Imaging must be planned with several factors in mind. Taken together, these factors require one to make trade-offs in selecting the number and duration of exposures, the placement of exposures on the detector, and the observing configuration.
Read noise: Read noise can be significant in observations of faint objects. Fortunately, read noise is less for CCDGAIN=1 than for CCDGAIN=4. On-chip binning has been recommended to reduce the read noise by the binning factors. Binning, however, also increases the percentage of the image affected by hot pixels (which are becoming more numerous) and cosmic rays. Binning thus becomes less desirable with later epoch and longer exposure time.
Hot pixels: The number of hot pixels has been steadily increasing, making on-chip binning less favorable and dithering more desirable. If exposures are dithered by a few pixels, hot pixels can be rejected like cosmic rays when the images are registered and combined. Dithering can be implemented in Phase 2 with the use of patterns.
Cosmic rays: Two or more exposures should be taken, either with CR-SPLIT or in combination with dithering, so that cosmic rays can be rejected when the images are combined. Dithering can be implemented in Phase 2 with the use of patterns.
Charge transfer efficiency: CTE of the CCD detector steadily decreases with time in orbit due to radiation damage. Charge transfer is more efficient for greater count levels in the target and in the background, so longer exposure times and filters with broader passbands can reduce signal loss and image distortion. Losses are less for sources in rows closer to the readout amplifier, so specifying a subarray high on the detector can also reduce loss.
Saturation: Saturation occurs at a higher level forCCDGAIN=4 than for CCDGAIN=1. Nonlinear amplification occurs at levels somewhat below saturation for CCDGAIN=1. Saturation does not damage the detector, so it can be tolerated if it does not occur at locations of interest or bleed charge into them along columns.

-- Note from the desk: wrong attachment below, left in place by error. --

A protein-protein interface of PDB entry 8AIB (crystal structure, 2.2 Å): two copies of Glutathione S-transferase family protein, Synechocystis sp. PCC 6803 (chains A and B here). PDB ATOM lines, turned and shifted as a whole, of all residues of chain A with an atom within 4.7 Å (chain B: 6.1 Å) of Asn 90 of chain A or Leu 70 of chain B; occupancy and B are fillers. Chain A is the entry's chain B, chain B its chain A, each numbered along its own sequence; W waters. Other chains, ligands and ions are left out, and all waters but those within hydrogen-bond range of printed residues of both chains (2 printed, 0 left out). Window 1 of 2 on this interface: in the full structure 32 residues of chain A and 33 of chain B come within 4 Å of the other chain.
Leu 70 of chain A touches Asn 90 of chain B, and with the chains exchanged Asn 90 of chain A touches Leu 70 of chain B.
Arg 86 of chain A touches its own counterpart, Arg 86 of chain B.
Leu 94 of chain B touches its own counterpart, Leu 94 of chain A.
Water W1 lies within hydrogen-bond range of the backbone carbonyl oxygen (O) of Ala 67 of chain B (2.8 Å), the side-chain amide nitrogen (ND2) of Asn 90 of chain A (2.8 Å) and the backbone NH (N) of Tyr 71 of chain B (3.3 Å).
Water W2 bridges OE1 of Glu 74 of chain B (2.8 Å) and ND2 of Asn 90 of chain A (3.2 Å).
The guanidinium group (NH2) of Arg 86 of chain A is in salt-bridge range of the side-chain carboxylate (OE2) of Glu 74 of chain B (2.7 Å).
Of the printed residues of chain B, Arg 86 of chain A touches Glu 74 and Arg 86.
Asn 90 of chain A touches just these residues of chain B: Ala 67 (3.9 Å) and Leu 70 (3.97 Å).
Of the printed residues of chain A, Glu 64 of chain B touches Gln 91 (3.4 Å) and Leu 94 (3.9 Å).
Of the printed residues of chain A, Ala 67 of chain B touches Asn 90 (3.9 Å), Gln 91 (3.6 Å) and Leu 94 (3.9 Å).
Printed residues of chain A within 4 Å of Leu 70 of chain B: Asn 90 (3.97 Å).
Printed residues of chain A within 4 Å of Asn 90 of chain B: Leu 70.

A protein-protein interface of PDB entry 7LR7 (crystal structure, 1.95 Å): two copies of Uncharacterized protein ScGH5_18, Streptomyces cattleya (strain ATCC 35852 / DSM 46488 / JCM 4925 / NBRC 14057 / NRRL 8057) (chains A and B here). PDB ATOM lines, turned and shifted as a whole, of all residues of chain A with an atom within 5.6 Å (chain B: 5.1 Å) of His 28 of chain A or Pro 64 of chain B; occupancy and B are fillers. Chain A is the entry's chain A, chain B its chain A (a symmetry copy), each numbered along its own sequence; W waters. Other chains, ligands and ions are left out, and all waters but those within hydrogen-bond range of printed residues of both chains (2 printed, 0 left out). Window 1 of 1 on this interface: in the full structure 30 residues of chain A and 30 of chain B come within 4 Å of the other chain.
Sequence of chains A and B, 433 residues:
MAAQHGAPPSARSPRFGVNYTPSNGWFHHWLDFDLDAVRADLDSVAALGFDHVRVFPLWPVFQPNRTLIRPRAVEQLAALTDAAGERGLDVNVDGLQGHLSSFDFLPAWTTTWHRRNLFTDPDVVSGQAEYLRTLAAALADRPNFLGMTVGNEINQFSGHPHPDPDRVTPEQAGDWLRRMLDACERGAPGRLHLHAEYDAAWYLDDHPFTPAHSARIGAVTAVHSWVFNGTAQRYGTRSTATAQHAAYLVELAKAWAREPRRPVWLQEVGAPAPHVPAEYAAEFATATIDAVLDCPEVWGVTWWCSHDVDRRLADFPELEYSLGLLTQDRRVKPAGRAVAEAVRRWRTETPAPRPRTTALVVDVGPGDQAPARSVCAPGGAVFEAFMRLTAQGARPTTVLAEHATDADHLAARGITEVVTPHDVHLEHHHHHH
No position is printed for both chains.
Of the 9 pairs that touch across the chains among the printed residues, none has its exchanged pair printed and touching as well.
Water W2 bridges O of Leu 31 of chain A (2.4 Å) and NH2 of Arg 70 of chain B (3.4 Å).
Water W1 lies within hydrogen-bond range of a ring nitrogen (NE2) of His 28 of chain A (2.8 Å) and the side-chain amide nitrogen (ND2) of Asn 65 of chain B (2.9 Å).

PSF sampling: The CCD marginally undersamples the HST PSF at optical wavelengths. Some improvement in spatial resolution can be gained by subpixel dithering. Dithering can be implemented in Phase 2 with the use of patterns. Visit the HST Focus web site for further information on PSF variability.
Bright object limits: Local and global count rate limits must be met for the aperture area at any position angle allowed for the exposure, and within 5 arcsec beyond that area. This requirement applies to the combined four quadrants of the F25NDQ neutral-density filter. Less severe limits must be met within an additional buffer zone. There are several strategies for reducing the flux received from a bright target or bright companion object. Additionally, you may be able to exclude a bright companion object from the critial area by selecting a limited position angle range (ORIENT range) for the aperture. Application of MAMA bright object limits to solar system observations can be found in the STIS Instrument Handbook.
Time resolution: Time-resolved observations can be made either in ACCUM mode or in TIME-TAG mode. The minimum sampling time is shorter in TIME-TAG mode, but other timing constraints can also affect the choice of mode . For TIME-TAG mode, one must choose the BUFFER-TIME to control the frequency of data transfer. TIME-TAG analysis is described in STIS ISR 2000-02. Errors in the initial processing of TIME-TAG data are described in the STANs for March 2001 and June 2001.
Saturation: The STIS internal buffer limits MAMA images to 65,536 photons per pixel.
PSF sampling: PSF sampling can be improved by using the highres mode image, at the cost of flat field accuracy and signal-to-noise. Native format pixels marginally undersample the HST PSF. Some improvement in spatial resolution can be gained by subpixel dithering. Dithering can be implemented in Phase 2 with the use of patterns. Visit the HST Focus web site for further information on PSF variability.